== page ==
Hamlet Quotes

Quotes are golden words uttered by characters in a literary piece. Hamlet is considered a masterpiece on this account that it has hundreds of golden quotes. Hamlet’s famous quotes, or quotations are used in every part of the world for different situations, characters and contexts. There are countless quotes used for different purposes. Here is a bunch of Hamlet quotes discussed below.

Famous Quotes from Hamlet

Quote #1

A little more than kin, and less than kind.

(Act I, Scene II).

Hamlet says this in response to King Claudius’ question that he should not feel sorrow for so long over the death of his father. He is also telling Hamlet that he is his kin and next heir to the throne. However, Hamlet is very sarcastic to King Claudius implying that he is more than a kin to him now. He means that he is now his son, as the king has married his widowed mother after his father’s assassination. These words are important, as they show Hamlet’s loathing for the king.

Quote #2

Neither a borrower nor a lender be; For loan oft loses both itself and friend, and borrowing dulls the edge of husbandry.

(Act I, Scene, III).

These words have been uttered by Polonius, a famous character in Hamlet who is close to King Claudius. His son Laertes is leaving for France. He is advising his son how to live a good life by not lending and borrowing. He is also telling him the harms of borrowing and its impacts on the life of a person. These words are significant, as they give philosophy of living a good and stable social life.

Quote #3

There is nothing either good or bad, but thinking makes it so.

(Act II, Scene, II).

Hamlet speaks these golden words to his former classmates. King Claudius has appointed them to spy on him to know his thoughts about the murder of his father. When they question him about his bad temper and sorrowful expressions, he says that the thinking makes a thing bad or good. In fact, he refers to Denmark which seems to him bad but to his friends, Rosencrantz and Guildenstern, good. These words are significant in that they show the depth of Hamlet’s thinking and the universality of his utterances.

Quote #4

What a piece of work is man! how noble in reason! how infinite in faculty! in form and moving how express and admirable! in action how like an angel! in apprehension how like a god! the beauty of the world, the paragon of animals!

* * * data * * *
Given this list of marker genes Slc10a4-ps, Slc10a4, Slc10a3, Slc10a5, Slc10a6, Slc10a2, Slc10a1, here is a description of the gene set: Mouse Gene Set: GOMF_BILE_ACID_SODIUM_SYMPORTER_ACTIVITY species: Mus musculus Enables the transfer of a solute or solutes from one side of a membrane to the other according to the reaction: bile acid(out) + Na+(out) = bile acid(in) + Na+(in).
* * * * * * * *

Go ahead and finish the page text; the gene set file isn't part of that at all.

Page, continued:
(Act II, Scene, II).

Hamlet utters these lines in his first soliloquy. He is philosophizing his thoughts about the creature, man. He is saying that man is the “paragon of animals” and crown of all creation. In fact, it is his sense of wonder over the creature, man, as how man seems to be noble and how his faculties have blessed him to be at the top of other creatures.

Quote #5

The play’s the thing wherein I’ll catch the conscience of the king.

(Act II, Scene II).

Hamlet utters these words to catch the king if his conscience is alive to the actions of the play. Here play means the play staged in Hamlet, the play. Hamlet has arranged a play on the subject of the killing of a king. He speaks these words to Horatio, his friend, to inform him that his objective in getting the play staged is to catch the king. He wants to see whether the king shows any sign of remorse or prick of conscience for the murder.

Quote #6

The lady doth protest too much, methinks.

(Act III, Scene II).

Queen Gertrude, the mother of Hamlet, utters these lines when she wants to ask about the protests of the female character of the play staged within Hamlet. She points out the overacting of that character. However, it also shows that she seems to show her own guilt, as she knows that King Claudius has killed her husband. Hamlet wants to verify this by staging that play. However, it does not appear certain to him, the reason of his morose temper.

Quote #7

To be, or not to be: that is the question.

(Act III, Scene I).

This is one of the best quotations of all times. It is also considered the best combination of words used in different contexts. These are the words from second soliloquy of Hamlet occurring in the third act. In this soliloquy, he faces the metaphysical dilemma of man’s life. This dilemma is whether he should choose to end his life, or face the sufferings and injustice.

Quote #8

Do you think I am easier to be played on than a pipe?

(Act III, Scene II).

Hamlet speaks these sarcastic words to Rosencrantz and Guildenstern whom King Claudius has appointed to spy on Hamlet. However, Hamlet is alive to all these things. He instantly senses their purpose. He wants to warn them through these sarcastic words that they should none play games with him to know his thinking. He also wants to alert them that he knows their real role.

Quote #9

I will speak daggers to her, but use none.

(Act III, Scene II).

Hamlet uses these words expressing his purpose of speaking to his mother. He means that he would taunt her for her hasty marriage with his uncle, King Claudius. The words used here in metaphorical sense convey his purpose of attacking his mother on emotional front. He is of the view that he should make his mother realize what she has done.

Quote #10

Now cracks a noble heart. Good night sweet prince; / And flights of angels sing thee to they rest!

(Act V, Scene II)

Horatio speaks these lines by the end of the play in the last scene. Hamlet is dying after injured in the duel with Laertes. These words a tribute to Hamlet’s nobility and his sense of purpose. Despite philosophical in nature and a true skeptic, expresses his believe in Hamlet’s good intentions. These two lines show that Hamlet’s goodness becomes apparent in the end.